Many thanks to those who attended my session at the American Horticultural Therapy Association annual conference in Portland, Oregon! I presented a lot of information but wasn’t able to get to explain the task analyses, supply lists, or nuances of delivering the activities. Over the next few days, I will be sharing a sampling of nature based therapeutic activities and will hopefully be able to share enough of the details to illustrate each activity. So keep checking back with us!
“Reinventing the Wheel”
I’m constantly challenging myself to reimagine some tried-and-true activities, like seed sowing, so each activity’s delivery is fresh and interesting for clients, as well as myself. So I bring seed sowing outdoors and offer it as an alternative to engage clients who prefer something besides planting the raised bed. Or experiment with sowing new seed we’ve never grown before. Or mix it up by using different types of pots – peat pots, 4″ square pots, round quart pots, and more. Or arrange seed and recycled flower petals from yesterday’s floral arranging session to make finger labyrinths on the tabletop.
Budget Busting Tips
I present a variety of activities on this blog and invest in materials that reflect the quality of my company’s services and brand. There are ways to keep supplies from getting too expensive – via thrift shopping, shopping sales or seasonally, recycling items, swapping items for inexpensive items, growing or producing your own items in the garden. I love analyzing a photo of an activity product on Pinterest and dissecting it for the supplies needed to make the product…and then get creative on what to use in delivering the activity. Be on the lookout for tips throughout – you can check out some budget busting tips on the activities found here and here.
A Tree’s Story, as told by the cross section of tree’s trunk
Dendrochronology is the scientific study of tree rings to analyze climate changes, environmental conditions, and other events in the past. I first heard about dendrochronology in college when my husband participated in a research project studying the fire history of certain areas of Appalachia with his major advisor. My interests were piqued when he said the dendrochronologist had examined the wood of a rare violin made by Stradivari in order to better tell that instrument’s story. In studying tree rings, we can tell a lot about a tree’s history. First, by counting the number of rings, one can tell the age of the tree. Then measure the distance between each set of rings – during periods of drought, the rings are close together as the tree didn’t have all the moisture it needed in order grow very much that year(s). During periods of adequate rainfall, the rings are further apart, meaning the tree utilized the abundance of moisture to grow a lot. Certain blemishes on the tree’s cross section can also tell the damage caused by insect pests, disease, or fire. The wheels are already turning in my head about how we can relate a tree’s story to one’s own personal story – identify times of positive personal growth or challenging times, such as illness or difficult life events. This can be a powerful metaphor for those dealing with trauma or illness. I blogged about using this activity with a group of women who are refugees resettled to the U.S. from Afghanistan.
Oh the variety of gourds there are! What a sensory experience! You’ve got caveman club gourds – they look like a caveman’s club! – or birdhouse gourds – yes, you can transform them into birdhouses for our feathered friends – or apple and pear gourds – they resemble the fruit they’re named after – or loofah gourds – I originally thought loofahs were sponges from the sea, but nope, they grow on land. Google gourd art, and you’ll be inspired by the creative artists out there who have transformed hard shelled gourds into penguins, the Grinch Who Stole Christmas, and other forms of painted or woodburned pieces of art. I’ve even used puffy paint (also called 3-D paint) to embellish gourds. Check out how to make this snowman gourd.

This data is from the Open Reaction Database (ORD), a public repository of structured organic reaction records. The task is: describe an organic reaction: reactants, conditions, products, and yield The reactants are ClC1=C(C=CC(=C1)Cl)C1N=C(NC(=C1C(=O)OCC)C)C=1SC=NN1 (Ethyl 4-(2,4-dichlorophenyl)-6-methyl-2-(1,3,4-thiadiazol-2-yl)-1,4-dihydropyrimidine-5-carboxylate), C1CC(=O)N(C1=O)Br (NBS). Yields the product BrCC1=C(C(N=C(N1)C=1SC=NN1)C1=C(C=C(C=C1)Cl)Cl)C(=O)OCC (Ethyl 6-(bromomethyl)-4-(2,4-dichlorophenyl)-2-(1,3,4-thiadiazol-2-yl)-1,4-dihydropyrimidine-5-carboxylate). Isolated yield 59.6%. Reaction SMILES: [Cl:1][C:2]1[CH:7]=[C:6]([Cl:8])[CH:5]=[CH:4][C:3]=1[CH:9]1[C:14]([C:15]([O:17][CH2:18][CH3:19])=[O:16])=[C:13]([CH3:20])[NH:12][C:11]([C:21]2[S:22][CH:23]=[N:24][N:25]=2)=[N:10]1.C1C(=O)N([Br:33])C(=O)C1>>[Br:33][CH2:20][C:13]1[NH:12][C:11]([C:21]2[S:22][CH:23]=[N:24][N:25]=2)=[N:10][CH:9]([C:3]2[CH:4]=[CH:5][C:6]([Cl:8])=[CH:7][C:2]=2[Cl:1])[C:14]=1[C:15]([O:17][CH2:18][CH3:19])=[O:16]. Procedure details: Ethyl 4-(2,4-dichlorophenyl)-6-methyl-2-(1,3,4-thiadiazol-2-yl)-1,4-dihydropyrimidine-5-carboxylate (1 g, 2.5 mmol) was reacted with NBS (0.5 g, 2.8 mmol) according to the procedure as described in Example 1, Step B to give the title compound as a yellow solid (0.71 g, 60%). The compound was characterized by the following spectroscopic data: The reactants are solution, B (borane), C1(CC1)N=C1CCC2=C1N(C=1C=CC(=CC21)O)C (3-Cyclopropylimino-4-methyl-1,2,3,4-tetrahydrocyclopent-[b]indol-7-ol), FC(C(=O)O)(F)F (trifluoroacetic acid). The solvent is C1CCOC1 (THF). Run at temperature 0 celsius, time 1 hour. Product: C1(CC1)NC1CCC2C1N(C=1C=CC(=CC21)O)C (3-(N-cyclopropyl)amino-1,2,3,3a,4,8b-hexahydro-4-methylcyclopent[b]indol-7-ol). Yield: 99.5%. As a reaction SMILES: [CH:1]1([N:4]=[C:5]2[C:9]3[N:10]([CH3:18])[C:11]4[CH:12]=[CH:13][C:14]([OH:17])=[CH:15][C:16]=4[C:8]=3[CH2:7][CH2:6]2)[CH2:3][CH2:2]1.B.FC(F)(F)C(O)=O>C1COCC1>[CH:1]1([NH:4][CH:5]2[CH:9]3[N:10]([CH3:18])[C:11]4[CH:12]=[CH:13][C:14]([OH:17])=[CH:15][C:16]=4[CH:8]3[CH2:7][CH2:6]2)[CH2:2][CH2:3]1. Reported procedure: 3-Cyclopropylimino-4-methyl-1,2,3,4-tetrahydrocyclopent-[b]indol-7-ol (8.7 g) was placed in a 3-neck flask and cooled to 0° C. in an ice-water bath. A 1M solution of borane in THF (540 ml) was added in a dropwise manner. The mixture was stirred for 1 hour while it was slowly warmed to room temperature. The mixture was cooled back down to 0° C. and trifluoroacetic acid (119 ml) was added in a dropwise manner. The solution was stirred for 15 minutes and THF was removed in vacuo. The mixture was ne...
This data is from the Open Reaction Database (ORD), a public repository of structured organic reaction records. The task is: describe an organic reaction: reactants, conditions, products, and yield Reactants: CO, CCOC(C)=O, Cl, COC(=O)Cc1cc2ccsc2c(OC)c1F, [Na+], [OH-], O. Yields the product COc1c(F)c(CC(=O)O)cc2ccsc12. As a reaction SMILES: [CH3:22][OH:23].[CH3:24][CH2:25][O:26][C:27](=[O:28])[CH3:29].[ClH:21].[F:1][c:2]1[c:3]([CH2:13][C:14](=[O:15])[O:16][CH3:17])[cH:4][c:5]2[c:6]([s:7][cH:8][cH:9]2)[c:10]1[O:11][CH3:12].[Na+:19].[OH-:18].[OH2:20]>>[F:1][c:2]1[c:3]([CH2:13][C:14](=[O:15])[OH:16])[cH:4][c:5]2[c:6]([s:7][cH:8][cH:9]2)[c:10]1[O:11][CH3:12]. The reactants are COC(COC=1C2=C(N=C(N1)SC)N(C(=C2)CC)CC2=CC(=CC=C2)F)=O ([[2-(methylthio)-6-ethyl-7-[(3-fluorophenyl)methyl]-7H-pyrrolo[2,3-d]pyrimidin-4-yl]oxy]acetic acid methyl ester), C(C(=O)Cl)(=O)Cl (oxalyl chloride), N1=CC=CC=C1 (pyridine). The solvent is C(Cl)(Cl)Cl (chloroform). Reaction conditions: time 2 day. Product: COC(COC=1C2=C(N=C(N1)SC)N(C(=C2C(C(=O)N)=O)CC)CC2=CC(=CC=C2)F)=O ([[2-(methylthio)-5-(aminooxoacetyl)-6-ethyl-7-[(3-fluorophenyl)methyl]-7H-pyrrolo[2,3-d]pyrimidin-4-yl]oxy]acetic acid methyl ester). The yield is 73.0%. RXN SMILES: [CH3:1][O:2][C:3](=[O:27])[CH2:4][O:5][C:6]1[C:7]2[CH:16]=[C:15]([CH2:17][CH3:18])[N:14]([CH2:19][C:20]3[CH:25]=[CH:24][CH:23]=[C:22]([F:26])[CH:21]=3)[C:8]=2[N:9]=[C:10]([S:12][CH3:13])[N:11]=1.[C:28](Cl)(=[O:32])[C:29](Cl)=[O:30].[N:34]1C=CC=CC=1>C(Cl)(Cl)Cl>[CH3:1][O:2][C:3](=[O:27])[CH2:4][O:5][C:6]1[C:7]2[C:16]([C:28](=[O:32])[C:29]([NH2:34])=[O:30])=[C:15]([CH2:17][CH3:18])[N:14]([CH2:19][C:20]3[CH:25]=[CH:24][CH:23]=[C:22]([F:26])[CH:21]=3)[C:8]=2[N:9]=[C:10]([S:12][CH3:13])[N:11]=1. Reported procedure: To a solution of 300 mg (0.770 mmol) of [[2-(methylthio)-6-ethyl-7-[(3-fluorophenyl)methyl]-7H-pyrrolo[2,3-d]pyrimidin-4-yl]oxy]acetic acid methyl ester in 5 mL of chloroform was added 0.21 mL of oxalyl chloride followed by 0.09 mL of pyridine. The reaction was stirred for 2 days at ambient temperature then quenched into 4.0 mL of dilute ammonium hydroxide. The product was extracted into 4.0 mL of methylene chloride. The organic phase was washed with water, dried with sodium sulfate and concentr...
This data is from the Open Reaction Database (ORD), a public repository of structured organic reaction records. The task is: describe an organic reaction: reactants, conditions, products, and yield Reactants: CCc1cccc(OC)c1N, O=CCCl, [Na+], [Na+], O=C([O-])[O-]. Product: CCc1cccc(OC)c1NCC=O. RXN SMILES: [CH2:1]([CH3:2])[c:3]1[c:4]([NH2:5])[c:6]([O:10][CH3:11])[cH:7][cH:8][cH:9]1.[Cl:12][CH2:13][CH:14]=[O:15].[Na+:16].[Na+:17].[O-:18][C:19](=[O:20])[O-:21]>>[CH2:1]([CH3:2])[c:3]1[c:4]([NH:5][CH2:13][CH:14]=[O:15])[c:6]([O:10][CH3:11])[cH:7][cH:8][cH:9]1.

Ferns are a fascinating and diverse group of plants. They are primitive and prehistoric plants that reproduce through spores – no flowers or seeds here. There’s Japanese painted fern, Autumn fern, Christmas fern, holly fern, Australian tree fern, maidenhair fern, lady fern, wood fern, tassel fern, sword fern, shield fern, bird’s nest fern, rabbit’s foot fern, staghorn fern, and much more. Some ferns have straplike leaves, some have waxy leaves, others have fine and delicate leaves, some have giant leaves. Some have hairy stems and rhizomes. You must check out Oriental chain fern (Woodwardia orientalis) and its reproductive methods – so cool! Have samples of various ferns – cuttings or live plants – on hand to compare and contrast leaves. You can use these leaves to do a matching game or make leaf printing art. Include ferns as part of a study of prehistoric plants, along with ginkgo, Wollemi pine, cycads, bald cypress, and horsetail (Equisetum). Check out these articles on prehistoric plants by Kids Gardening and the Eden Project.
The phrase “Dog Days of Summer” is derived from the Greco Roman beliefs around the meaning of the dog star Sirius’ position in the sky and the coincidence that this event occurs during the hottest part of the summer. (Read more about here.) During this activity, we talk about the dog star Sirius and analyze its position in Orion’s belt and nearby Canus major and Canus minor with pictures or illustrations used as visual cues. We discuss stargazing and astronomy. We read the imagery and imagine the sensory experience of this poem by Marilyn Lott. Then, we use clear self sealing laminating pouches to arrange pressed flowers and star stickers for a “Dog Days of Summer” suncatcher. (Shown here in a clear acrylic photo frame.)
Keep checking back as we update this post!